Pacific Learning Center

Website: www.pacificlearningcenter.org

Azabu House 1F
2-13-8 Moto-Azabu, Minato-ku, Tokyo Japan, 106-0046 The Pacific Learning Center is located near Summerhill International Pre-school, 2-13-8 Moto-Azabu, Minato-ku. 

Phone: 03-5440-7441 Fax: 03-6805-9565

History: In 2006 April, Laura Cook opened the Pacific Learning Center in Minato-ku. Many families were turning to the Pacific Autism Center in Hawaii, when the center began to provide consulting in Japan by sending therapists. The Pacific Learning Center grew out of that consulting service.

The center offers:

Intensive ABA [Applied Behavioral Analysis] programs for children and adolescents with autism spectrum disorder and other related disorders. The aim is to improve the areas of deficits (language or motor skills) and decrease the areas that are excesses (like tantrums, excessive rituals, etc.) to make it possible for the child to move toward being in a typical classroom.

Over 80 percent of the programs are in English, but they can also be implemented fully in Japanese.

The curriculum from the PLC website:

A partner with the Center for Autism Related Disorders (CARD), one of the worlds’ leading organizations effectively treating children with Autism Spectrum Disorders (ASD). PLC has contracted with CARD to provide program consultation and on-going staff training. PLC selected CARD because of their strong history in the field of ASD, their experienced and educated staff, and their reputable curriculum that, when implemented effectively, leads to long-term successes and in some cases recovery.

Following the principles of Applied Behavior Analysis (ABA), a scientifically researched and empirically validated treatment method, CARD will work with PAC to develop individualized treatment plans. These plans will cover two areas, Behavior Management and Skill Repertoire Building, the blend of which allows clients to continuously progress and add new abilities as appropriate behaviors are acquired.

While each plan is tailored to the child’s needs, it usually starts with teaching basics skills including language/communication, play, self help, motor and school skills. Building from this foundation, more advanced skills are taught including theory of mind, social skills, and executive functioning. CARD’s comprehensive curriculum approach ensures that relevant academic and socialization needs are met providing children the best chance for complete educational mainstreaming.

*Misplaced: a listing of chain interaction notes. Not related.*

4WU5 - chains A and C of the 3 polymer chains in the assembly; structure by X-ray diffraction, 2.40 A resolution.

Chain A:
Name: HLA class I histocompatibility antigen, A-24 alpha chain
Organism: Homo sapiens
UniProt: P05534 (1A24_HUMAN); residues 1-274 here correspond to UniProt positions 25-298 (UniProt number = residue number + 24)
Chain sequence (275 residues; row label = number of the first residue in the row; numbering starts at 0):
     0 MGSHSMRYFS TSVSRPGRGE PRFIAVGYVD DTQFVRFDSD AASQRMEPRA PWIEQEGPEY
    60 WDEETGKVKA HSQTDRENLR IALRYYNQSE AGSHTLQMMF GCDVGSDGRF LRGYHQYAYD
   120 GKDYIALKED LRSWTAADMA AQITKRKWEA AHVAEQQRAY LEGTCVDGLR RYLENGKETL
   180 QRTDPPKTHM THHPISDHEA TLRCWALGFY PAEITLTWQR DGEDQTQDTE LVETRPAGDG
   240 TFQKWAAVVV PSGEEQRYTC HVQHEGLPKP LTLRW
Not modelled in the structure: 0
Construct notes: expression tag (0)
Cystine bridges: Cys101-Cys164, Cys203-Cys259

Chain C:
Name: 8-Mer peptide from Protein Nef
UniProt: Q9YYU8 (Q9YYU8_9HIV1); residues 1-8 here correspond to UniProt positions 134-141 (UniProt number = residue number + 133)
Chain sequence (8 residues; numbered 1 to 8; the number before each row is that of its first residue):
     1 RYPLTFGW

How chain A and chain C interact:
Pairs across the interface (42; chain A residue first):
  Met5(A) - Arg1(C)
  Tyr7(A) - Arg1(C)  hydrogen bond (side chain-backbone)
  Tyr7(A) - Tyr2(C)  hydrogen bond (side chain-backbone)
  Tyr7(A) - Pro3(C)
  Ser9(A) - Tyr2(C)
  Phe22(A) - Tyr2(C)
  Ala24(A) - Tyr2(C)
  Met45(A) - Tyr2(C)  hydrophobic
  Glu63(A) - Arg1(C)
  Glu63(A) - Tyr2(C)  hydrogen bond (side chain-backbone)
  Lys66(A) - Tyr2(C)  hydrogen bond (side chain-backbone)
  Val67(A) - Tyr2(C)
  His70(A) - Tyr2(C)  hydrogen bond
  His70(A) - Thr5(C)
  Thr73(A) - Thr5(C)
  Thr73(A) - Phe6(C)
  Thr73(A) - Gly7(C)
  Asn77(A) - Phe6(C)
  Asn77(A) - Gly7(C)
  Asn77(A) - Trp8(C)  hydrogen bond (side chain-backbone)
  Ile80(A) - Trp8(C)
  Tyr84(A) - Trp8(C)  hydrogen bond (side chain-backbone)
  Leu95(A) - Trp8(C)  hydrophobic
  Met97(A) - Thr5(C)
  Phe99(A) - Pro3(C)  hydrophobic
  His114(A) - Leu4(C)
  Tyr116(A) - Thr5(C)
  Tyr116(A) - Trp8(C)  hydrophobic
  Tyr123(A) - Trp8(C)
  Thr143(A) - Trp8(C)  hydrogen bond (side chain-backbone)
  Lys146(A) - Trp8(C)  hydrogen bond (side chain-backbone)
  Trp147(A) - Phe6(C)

Each child entering the program will be at a different level. Based on the level and the child’s particular needs, determinations will be made concerning the number of inclusion and group skills to be worked on vs. their needs for 1:1 therapy. The early intervention plan typically consists of intensive treatment in which basic skills are taught in the first years and advanced social and language skills are taught in the final years
For those interested, parents and guardians should go into the center for a meeting. An initial workshop of one and a half days of working with the child will be set up, developing an individualized program and educating the parents. A team of therapists will then be brought in to start implementing the program.

Other activities:

The center also conducts seminars or workshops on various topics such as the latest research on autism. PLC is preparing to offer afterschool and weekend social skills classes beginning in October 2009.

Read the Metropolis’ interview with Laura Cook, founder of the center here.

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